But a doctor named as a co-defendant in one suit – for allegedly taking kickbacks to prescribe the drug extensively at nursing homes – never was pursued.
Last year, Alpharma paid $42.5 million to settle federal allegations that it paid kickbacks to doctors to prescribe its painkiller Kadian.
“Health-care decisions must be based solely upon what is best for the individual patient and not on which pharmaceutical company is paying the doctor the biggest kickback,” Rod J. Rosenstein, U.S. attorney for the District of Maryland, said in a statement announcing the settlement.
But the doctors accused of trading prescriptions for paid speaking gigs faced no consequences.
At least 15 drug and medical-device companies have paid $6.5 billion since 2008 to settle accusations of marketing fraud or kickbacks. However, none of the more than 75 doctors named as participants were sanctioned, despite allegations of fraud or of conduct that put patients at risk, a review by ProPublica found.
Reporters reviewed hundreds of pages of court records and interviewed current and former federal prosecutors, state medical board officials, attorneys for whistleblowers and, when possible, the doctors. For each doctor identified in a suit, ProPublica checked for state medical board discipline, penalties from the Medicare program and federal criminal charges.
In many of the cases, it appears that not even a cursory investigation was done to see whether the physicians had behaved inappropriately. . .
It seems unsurprising that Bisphenol-A, when used in the linings of cans holding food, appears as well in the food. This substance mimics hormones in the body: not a good thing to ingest, particularly bad for pregnant women and young children. But: industry likes using Bisphenol-A. So our government totally does not know what to do: protect children and the environment? or do what its corporate masters demand? It’s quite a dilemma, as you can imagine.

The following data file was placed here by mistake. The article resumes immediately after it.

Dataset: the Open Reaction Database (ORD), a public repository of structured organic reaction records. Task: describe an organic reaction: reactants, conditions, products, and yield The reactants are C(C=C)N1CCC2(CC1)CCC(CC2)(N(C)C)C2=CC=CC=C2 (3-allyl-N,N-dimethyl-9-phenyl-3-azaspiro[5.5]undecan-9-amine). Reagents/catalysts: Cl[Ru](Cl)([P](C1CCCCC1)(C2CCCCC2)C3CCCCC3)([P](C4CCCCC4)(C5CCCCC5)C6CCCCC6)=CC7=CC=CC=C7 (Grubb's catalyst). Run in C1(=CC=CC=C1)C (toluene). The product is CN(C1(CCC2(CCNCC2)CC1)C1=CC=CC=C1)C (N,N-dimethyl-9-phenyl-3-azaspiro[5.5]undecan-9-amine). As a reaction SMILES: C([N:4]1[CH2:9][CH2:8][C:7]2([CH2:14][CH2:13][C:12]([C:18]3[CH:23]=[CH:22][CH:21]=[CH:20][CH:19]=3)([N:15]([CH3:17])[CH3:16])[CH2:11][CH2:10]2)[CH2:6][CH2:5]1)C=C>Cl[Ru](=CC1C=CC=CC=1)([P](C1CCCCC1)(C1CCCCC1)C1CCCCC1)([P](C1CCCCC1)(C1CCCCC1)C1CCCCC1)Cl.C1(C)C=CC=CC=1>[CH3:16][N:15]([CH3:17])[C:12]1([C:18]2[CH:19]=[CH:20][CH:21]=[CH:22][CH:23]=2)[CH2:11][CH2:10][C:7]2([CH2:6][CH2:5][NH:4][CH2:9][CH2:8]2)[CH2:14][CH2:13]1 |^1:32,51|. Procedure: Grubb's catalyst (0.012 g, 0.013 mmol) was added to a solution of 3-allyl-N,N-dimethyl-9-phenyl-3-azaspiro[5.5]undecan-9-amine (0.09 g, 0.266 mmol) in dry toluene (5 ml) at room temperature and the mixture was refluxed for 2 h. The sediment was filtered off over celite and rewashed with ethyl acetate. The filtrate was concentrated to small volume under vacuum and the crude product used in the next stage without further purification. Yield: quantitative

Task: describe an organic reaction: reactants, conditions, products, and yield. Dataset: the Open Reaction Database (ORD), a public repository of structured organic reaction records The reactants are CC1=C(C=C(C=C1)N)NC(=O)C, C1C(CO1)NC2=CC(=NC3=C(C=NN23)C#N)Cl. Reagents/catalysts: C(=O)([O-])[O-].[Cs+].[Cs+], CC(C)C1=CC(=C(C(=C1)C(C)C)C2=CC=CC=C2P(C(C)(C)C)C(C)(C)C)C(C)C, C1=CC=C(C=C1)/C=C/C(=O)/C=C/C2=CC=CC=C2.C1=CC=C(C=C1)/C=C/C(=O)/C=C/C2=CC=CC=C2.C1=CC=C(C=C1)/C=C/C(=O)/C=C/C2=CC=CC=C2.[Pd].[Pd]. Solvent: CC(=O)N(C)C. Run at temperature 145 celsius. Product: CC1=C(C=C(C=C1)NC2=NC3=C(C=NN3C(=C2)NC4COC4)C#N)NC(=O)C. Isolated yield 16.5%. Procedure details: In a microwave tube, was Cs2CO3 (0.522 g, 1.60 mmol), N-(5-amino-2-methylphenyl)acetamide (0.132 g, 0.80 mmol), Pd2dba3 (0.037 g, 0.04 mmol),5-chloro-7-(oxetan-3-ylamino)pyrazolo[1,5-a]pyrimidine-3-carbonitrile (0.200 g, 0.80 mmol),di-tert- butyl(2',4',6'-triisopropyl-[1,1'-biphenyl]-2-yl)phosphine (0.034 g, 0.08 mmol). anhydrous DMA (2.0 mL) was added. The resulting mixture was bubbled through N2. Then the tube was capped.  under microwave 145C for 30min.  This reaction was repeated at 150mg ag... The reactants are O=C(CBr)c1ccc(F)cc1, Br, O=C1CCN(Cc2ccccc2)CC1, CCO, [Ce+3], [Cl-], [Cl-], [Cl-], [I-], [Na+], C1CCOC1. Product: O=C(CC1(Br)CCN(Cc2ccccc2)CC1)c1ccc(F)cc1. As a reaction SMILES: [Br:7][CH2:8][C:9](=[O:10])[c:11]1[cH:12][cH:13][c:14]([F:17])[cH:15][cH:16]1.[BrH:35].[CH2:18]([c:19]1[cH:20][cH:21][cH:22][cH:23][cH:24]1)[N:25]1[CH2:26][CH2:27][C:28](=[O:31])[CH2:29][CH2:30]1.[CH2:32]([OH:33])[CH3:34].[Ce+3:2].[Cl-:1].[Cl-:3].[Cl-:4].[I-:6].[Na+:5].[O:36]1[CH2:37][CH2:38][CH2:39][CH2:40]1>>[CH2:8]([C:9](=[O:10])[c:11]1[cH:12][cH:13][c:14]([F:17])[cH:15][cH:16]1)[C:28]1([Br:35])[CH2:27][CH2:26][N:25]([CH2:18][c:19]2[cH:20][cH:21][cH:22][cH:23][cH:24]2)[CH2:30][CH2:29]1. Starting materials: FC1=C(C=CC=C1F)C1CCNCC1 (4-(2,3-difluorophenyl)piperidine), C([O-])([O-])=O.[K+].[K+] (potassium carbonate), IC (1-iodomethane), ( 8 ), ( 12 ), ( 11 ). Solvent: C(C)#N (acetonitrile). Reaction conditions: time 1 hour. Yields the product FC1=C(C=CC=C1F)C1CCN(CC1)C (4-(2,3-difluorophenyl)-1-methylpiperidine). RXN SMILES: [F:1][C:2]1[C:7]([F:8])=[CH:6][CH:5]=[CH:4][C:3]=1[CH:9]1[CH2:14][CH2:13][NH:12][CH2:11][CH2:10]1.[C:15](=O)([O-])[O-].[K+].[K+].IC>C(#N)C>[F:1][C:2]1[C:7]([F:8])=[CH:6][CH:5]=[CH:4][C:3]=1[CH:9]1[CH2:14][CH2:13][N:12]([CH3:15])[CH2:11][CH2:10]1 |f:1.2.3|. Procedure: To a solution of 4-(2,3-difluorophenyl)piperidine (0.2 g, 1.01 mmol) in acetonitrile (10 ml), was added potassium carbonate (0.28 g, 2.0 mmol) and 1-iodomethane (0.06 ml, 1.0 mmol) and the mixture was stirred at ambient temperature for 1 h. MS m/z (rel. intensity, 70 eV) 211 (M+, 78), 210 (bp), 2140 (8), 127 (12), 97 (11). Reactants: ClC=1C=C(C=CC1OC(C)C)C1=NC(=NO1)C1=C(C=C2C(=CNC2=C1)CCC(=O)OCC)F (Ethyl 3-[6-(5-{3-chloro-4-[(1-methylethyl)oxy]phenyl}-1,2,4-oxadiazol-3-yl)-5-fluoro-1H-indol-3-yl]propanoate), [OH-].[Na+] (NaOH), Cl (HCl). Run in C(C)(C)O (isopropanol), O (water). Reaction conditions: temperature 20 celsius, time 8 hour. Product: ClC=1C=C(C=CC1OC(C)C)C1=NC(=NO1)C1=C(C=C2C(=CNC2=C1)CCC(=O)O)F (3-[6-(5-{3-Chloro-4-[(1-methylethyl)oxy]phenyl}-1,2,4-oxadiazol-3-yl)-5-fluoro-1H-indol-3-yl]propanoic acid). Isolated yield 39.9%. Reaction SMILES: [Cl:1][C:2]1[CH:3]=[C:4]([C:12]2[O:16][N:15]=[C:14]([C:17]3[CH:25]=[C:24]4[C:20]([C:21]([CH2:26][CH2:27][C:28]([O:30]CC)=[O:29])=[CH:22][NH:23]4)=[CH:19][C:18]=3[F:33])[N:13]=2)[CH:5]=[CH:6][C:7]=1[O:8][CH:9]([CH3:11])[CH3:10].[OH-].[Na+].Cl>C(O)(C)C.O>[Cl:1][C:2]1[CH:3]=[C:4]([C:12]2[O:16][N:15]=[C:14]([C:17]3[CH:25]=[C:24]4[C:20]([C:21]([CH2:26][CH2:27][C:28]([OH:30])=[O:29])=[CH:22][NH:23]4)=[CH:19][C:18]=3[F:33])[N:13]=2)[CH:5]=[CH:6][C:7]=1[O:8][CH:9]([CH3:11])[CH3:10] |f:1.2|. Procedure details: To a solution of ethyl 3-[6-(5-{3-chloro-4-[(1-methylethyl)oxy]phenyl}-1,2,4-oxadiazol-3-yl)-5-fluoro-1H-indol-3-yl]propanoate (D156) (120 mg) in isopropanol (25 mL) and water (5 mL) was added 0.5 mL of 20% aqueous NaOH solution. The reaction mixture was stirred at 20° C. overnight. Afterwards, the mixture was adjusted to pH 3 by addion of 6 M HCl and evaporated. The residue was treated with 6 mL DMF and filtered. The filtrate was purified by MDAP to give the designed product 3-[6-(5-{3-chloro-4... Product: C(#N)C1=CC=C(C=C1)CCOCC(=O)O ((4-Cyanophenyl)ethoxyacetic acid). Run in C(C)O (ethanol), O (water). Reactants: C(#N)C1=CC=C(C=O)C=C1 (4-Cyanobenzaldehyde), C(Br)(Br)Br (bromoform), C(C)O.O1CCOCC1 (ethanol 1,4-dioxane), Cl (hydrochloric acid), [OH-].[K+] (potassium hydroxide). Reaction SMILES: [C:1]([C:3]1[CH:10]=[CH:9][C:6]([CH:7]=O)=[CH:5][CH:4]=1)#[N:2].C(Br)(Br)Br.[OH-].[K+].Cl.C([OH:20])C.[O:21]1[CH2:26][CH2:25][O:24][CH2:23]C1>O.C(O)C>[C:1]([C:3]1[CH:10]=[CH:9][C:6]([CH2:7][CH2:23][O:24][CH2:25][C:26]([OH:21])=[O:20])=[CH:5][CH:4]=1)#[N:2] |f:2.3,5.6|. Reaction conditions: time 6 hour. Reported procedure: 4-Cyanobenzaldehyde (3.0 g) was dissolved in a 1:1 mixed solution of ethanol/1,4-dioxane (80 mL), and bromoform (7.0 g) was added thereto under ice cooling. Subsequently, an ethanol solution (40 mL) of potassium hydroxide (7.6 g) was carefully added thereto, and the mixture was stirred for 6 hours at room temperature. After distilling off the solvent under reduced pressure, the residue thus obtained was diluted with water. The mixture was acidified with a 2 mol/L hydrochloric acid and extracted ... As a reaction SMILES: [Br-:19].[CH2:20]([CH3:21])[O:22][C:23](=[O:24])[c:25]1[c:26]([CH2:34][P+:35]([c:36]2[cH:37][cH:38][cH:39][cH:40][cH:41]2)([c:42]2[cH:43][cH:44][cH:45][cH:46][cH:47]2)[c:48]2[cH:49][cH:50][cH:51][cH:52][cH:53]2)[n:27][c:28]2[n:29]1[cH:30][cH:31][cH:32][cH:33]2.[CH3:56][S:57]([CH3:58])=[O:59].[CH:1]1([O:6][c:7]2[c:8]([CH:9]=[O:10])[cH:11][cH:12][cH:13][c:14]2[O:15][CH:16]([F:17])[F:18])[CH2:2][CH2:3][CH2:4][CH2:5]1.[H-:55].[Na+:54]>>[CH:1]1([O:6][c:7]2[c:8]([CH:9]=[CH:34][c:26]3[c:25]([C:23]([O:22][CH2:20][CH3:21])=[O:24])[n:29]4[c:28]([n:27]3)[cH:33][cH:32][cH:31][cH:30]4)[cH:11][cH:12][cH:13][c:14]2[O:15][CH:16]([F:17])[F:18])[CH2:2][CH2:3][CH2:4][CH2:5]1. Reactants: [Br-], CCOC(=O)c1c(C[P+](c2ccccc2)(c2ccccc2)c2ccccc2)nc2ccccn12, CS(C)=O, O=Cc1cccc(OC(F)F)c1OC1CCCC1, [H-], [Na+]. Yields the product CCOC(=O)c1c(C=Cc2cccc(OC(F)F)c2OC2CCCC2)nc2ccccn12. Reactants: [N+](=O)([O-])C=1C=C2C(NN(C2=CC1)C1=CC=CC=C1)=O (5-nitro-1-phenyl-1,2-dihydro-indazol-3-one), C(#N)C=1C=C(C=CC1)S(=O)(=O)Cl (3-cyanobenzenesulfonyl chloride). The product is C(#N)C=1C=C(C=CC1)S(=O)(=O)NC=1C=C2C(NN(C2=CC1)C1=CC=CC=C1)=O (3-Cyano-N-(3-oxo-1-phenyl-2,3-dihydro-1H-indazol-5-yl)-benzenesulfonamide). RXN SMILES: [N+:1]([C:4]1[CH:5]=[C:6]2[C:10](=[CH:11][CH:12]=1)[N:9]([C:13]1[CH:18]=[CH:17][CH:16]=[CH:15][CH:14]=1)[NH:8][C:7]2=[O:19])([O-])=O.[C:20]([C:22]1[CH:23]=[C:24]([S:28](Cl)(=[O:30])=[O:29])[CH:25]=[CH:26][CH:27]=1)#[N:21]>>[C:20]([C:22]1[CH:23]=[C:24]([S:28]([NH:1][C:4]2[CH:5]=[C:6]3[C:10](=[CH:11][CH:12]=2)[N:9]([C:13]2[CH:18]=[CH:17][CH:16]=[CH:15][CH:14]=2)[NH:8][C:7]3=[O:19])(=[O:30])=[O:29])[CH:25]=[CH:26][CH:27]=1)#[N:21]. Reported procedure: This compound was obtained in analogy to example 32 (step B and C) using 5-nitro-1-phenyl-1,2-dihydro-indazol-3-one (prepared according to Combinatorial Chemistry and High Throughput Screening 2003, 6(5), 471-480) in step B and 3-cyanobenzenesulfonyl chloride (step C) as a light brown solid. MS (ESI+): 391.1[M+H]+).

Janet Raloff has a Science News article about a recent finding:
Then again, it only tested a dozen cans. And considering there were two replicates of each type (one purchased in California, the other in Wisconsin), that means it examined only six foods for BPA, a constituent of food-grade plastics and metal-food-can liners.
Partially compensating for the new study’s small size, the Breast Cancer Fund argues, is that the items it focused on are “marketed to and consumed by children.”
Labels on three of those products have cartoon or Sesame Street figures, two others mention having the taste kids love and the last has a bunny on the label with kid-sized pasta inside. Since U.S. health agencies have identified developing children as being most at risk for any adverse effects of BPA, kids’ entrees and serving ware are precisely where we’d least like to find the contaminant.
Still, three soups and three pasta dishes hardly represent a reasonable cross-section of canned goods, even those typically fed to kids. So it would be hard to estimate from the values measured in these foods — from 34 to 148 parts per billion in the soups and from 10 to 34 ppb in the pasta products — a child’s weekly (much less annual) intake of foodborne BPA.
To get a better gauge of that, parents might want to consult findings of a study that we reported on four months ago (almost to the day). In that investigation, Food and Drug Administration chemists turned up the estrogen-mimicking BPA in 71 of 78 canned goods sampled.
If the Breast Cancer Fund study had been peer reviewed (which it wasn’t), reviewers should certainly have required a comparison of the newfound BPA values with previously reported amounts.
FDA, for instance, found that a number of foods that children often eat — among them canned tuna and vegetables — had BPA tainting of 300 to more than 700 ppb. Canned pasta and meat products, by contrast, tended to be on the low end of the range of BPA contamination that FDA chemists measured (and within the ballpark just reported by the Breast Cancer Fund).
The North American Metal Packaging Alliance — whose members make food cans — puts a rather upbeat spin on the Breast Cancer Fund’s findings, saying that . . .